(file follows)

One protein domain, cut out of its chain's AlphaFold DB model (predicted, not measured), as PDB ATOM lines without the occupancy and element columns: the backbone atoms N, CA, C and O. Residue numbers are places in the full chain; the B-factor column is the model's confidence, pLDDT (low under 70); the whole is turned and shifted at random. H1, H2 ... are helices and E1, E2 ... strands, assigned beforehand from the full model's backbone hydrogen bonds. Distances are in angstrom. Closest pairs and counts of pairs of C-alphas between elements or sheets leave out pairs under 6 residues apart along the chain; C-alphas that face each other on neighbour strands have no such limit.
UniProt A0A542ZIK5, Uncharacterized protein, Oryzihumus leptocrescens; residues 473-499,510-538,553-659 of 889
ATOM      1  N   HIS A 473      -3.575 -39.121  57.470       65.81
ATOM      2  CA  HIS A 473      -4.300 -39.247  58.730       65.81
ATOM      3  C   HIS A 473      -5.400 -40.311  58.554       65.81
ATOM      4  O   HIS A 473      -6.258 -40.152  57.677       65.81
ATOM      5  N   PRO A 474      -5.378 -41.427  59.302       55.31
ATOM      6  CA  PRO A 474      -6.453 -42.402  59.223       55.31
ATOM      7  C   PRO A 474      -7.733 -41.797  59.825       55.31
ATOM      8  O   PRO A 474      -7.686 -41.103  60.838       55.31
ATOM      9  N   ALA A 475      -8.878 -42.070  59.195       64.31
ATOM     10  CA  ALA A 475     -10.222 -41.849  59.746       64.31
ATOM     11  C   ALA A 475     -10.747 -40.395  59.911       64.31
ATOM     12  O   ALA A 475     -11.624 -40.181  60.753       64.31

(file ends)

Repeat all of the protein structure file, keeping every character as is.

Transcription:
One protein domain, cut out of its chain's AlphaFold DB model (predicted, not measured), as PDB ATOM lines without the occupancy and element columns: the backbone atoms N, CA, C and O. Residue numbers are places in the full chain; the B-factor column is the model's confidence, pLDDT (low under 70); the whole is turned and shifted at random. H1, H2 ... are helices and E1, E2 ... strands, assigned beforehand from the full model's backbone hydrogen bonds. Distances are in angstrom. Closest pairs and counts of pairs of C-alphas between elements or sheets leave out pairs under 6 residues apart along the chain; C-alphas that face each other on neighbour strands have no such limit.
UniProt A0A542ZIK5, Uncharacterized protein, Oryzihumus leptocrescens; residues 473-499,510-538,553-659 of 889
ATOM      1  N   HIS A 473      -3.575 -39.121  57.470       65.81
ATOM      2  CA  HIS A 473      -4.300 -39.247  58.730       65.81
ATOM      3  C   HIS A 473      -5.400 -40.311  58.554       65.81
ATOM      4  O   HIS A 473      -6.258 -40.152  57.677       65.81
ATOM      5  N   PRO A 474      -5.378 -41.427  59.302       55.31
ATOM      6  CA  PRO A 474      -6.453 -42.402  59.223       55.31
ATOM      7  C   PRO A 474      -7.733 -41.797  59.825       55.31
ATOM      8  O   PRO A 474      -7.686 -41.103  60.838       55.31
ATOM      9  N   ALA A 475      -8.878 -42.070  59.195       64.31
ATOM     10  CA  ALA A 475     -10.222 -41.849  59.746       64.31
ATOM     11  C   ALA A 475     -10.747 -40.395  59.911       64.31
ATOM     12  O   ALA A 475     -11.624 -40.181  60.753       64.31